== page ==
Students will explore the principles of design, solve design problems and inquire into the nature of these problems. The contexts of the problems will include communication, built environment and product design with an emphasis on the design process. Students will be expected to bring ideas from concept to prototype in both an independent and group setting. Understanding the principles of design and learning to employ them mindfully is a major focus of this course. The course will make use of computer software, such as Google SketchUp, InkScape, CAD/CAM and Adobe Creative Suite. Students may also choose to design and prototype using a Laser Cutter, 3D Printer and CNC Router.

Electrotechnologies 11 – Academic

Electrotechnologies 11 enables students to gain an understanding of electrical and electronic systems. Students will explore the world of electronics through hands-on experiments, circuit construction and computer simulation software. Students will build and study dozens of circuits to discover how electronic components function and work together. Students will have an opportunity to design and build a printed circuit board, construct circuits like the electronic musical instrument or door alarm system and design control systems using the Microbit, Arduino or Raspberry Pi. Students enrolled in this course will have an opportunity to work with the life-size R2-D2 Droid Project or the Halifax West 3D Scanner Project.

Exploring Technology 10 – Academic

This course is based on an academic and practical approach to technological systems and problems. Students will complete four out of six modules including an introduction to technology (mandatory), green technology, media design technology, control systems technology, engineering systems technology and exploring trades technology. The three themes of this course are: design, innovation, and problem solving. All students will have an opportunity to build and program robots using the Lego EV3 Mindstorms Kit.

Home Trades Technology 12 – Open

Home Trades Technology 12 provides a wide range of experiences and learning opportunities related to the trades. As a result of this course, students will develop some of the skills and knowledge necessary to participate in the home construction industry. Hands-on projects will focus on the areas of construction, electrical, and plumbing trades. In addition, the course will look at business and environmental practices related to these trades, while developing a focus on safety and employable skills.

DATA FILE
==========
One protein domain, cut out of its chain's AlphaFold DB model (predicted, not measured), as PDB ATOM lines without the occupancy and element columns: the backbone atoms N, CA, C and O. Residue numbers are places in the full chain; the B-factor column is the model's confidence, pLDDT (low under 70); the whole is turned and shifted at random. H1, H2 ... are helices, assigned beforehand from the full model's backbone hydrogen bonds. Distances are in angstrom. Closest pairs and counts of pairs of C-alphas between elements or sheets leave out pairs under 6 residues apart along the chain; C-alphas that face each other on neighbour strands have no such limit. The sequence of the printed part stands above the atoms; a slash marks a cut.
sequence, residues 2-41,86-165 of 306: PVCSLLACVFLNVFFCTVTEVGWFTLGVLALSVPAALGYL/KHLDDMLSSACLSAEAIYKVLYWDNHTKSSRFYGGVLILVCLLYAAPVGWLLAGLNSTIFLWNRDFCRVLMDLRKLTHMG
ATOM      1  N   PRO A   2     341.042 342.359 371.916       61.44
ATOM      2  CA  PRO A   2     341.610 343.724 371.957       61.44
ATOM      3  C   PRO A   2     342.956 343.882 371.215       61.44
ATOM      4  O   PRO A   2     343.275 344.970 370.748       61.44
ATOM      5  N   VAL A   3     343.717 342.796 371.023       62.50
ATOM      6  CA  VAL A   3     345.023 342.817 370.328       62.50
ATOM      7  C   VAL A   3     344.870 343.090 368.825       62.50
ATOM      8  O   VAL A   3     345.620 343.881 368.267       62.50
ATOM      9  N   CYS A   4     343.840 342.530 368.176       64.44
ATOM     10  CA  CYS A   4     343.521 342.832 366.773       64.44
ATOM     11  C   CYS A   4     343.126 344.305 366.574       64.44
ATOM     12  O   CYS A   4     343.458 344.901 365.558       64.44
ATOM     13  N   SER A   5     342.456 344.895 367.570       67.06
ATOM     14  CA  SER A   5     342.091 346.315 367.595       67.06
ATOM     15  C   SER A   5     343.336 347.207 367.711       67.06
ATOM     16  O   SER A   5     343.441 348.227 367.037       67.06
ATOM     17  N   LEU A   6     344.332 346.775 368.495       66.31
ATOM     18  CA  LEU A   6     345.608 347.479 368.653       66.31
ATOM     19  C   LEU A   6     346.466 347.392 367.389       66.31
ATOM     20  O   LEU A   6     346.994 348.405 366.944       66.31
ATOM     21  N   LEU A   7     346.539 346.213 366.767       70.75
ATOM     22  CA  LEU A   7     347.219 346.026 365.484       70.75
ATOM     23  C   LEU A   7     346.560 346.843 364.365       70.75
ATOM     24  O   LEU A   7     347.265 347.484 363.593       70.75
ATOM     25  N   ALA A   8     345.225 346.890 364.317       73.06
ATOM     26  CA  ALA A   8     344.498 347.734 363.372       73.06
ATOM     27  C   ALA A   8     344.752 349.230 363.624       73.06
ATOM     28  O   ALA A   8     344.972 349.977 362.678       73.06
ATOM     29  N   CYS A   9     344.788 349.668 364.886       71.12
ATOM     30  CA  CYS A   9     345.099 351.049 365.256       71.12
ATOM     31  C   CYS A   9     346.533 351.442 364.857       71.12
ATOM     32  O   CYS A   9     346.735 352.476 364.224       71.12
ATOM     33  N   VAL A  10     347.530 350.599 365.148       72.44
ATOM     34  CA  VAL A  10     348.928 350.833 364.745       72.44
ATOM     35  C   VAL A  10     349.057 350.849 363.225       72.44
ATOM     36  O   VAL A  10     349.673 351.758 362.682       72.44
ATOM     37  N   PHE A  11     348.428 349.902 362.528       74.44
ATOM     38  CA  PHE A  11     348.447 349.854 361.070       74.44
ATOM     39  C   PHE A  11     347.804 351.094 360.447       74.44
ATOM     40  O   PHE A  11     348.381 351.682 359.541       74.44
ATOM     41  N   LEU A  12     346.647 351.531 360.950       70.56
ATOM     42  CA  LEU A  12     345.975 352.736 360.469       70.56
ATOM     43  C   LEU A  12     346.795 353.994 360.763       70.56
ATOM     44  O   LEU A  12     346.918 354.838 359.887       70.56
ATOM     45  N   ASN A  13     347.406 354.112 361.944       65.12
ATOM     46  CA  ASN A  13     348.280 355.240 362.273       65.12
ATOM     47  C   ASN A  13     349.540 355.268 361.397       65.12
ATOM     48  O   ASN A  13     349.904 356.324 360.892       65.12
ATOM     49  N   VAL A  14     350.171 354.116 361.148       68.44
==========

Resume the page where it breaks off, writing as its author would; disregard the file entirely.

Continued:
• Electrical
  • Plumbing
  • Framing
  • House Design – interior and exterior
  • Green technologies in the home
  • Contracting – skills in a business, inspecting, estimating, sub- contracting, budgeting

Production Technology 11 – Open

Production Technology 11 emphasizes custom production in the wood lab. The intention of the course is to give students a firm foundation in the principles of proper design, tool use, safety and machine maintenance. Projects in the course will be based on the design, planning, finishing of the project, as well as sound construction techniques. Each of the projects will attempt to teach a different type of production and its associated techniques. Since this is a hands-on course, attendance is very important in achieving the goals of the program.

  • AutoCAD
  • Blue Print Basics
  • Measuring tapes, squares, interlocking wooden puzzle assignment
  • Furniture design basics
  • Joinery techniques
  • Material preparation
  • Final Project – furniture

Production Technology 12 – Open

Production Technology 12 looks at the entire manufacturing process from a company standpoint. Students will look at all of the steps companies take to produce a product. These steps include topics such as budget, design, prototyping, testing, construction, resource management, and marketing. Projects will consist of students working both in teams and individually to complete all steps in the manufacturing process and will involve both theory and hands on work. Students will be asked to not only explain their work, but to defend the choices they made in producing their products and to describe how their product will impact the environment.

  • Working with hardwood
  • Working with plastics – bending, forming, brazing, and joining (epoxy and welding)
  • Structure – designing to custom specifications
  • Cabinetry
  • Budgeting and layout
  • Material preparation
  • Final project